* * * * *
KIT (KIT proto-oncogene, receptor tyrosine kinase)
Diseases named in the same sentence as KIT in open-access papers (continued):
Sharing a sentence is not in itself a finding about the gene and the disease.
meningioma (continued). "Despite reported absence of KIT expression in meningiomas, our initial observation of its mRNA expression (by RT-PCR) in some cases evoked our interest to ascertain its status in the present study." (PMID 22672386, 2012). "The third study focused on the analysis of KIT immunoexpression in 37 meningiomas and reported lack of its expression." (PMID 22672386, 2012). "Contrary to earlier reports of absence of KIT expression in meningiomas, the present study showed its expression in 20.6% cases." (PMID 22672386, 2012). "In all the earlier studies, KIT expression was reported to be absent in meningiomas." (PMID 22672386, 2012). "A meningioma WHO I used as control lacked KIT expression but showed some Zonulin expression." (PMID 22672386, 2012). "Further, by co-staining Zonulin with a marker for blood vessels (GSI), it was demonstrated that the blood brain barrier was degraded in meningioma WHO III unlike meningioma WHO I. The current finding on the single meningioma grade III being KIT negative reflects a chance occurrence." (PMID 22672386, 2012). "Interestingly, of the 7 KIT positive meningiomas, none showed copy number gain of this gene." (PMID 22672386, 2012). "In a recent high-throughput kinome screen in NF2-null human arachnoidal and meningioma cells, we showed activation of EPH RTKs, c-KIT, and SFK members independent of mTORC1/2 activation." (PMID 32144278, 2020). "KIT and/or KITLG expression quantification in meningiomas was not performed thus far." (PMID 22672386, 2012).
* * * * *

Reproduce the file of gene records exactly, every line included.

KIT (KIT proto-oncogene, receptor tyrosine kinase)
Diseases named in the same sentence as KIT in open-access papers (continued):
Sharing a sentence is not in itself a finding about the gene and the disease.
meningioma (continued). "Despite reported absence of KIT expression in meningiomas, our initial observation of its mRNA expression (by RT-PCR) in some cases evoked our interest to ascertain its status in the present study." (PMID 22672386, 2012). "The third study focused on the analysis of KIT immunoexpression in 37 meningiomas and reported lack of its expression." (PMID 22672386, 2012). "Contrary to earlier reports of absence of KIT expression in meningiomas, the present study showed its expression in 20.6% cases." (PMID 22672386, 2012). "In all the earlier studies, KIT expression was reported to be absent in meningiomas." (PMID 22672386, 2012). "A meningioma WHO I used as control lacked KIT expression but showed some Zonulin expression." (PMID 22672386, 2012). "Further, by co-staining Zonulin with a marker for blood vessels (GSI), it was demonstrated that the blood brain barrier was degraded in meningioma WHO III unlike meningioma WHO I. The current finding on the single meningioma grade III being KIT negative reflects a chance occurrence." (PMID 22672386, 2012). "Interestingly, of the 7 KIT positive meningiomas, none showed copy number gain of this gene." (PMID 22672386, 2012). "In a recent high-throughput kinome screen in NF2-null human arachnoidal and meningioma cells, we showed activation of EPH RTKs, c-KIT, and SFK members independent of mTORC1/2 activation." (PMID 32144278, 2020). "KIT and/or KITLG expression quantification in meningiomas was not performed thus far." (PMID 22672386, 2012).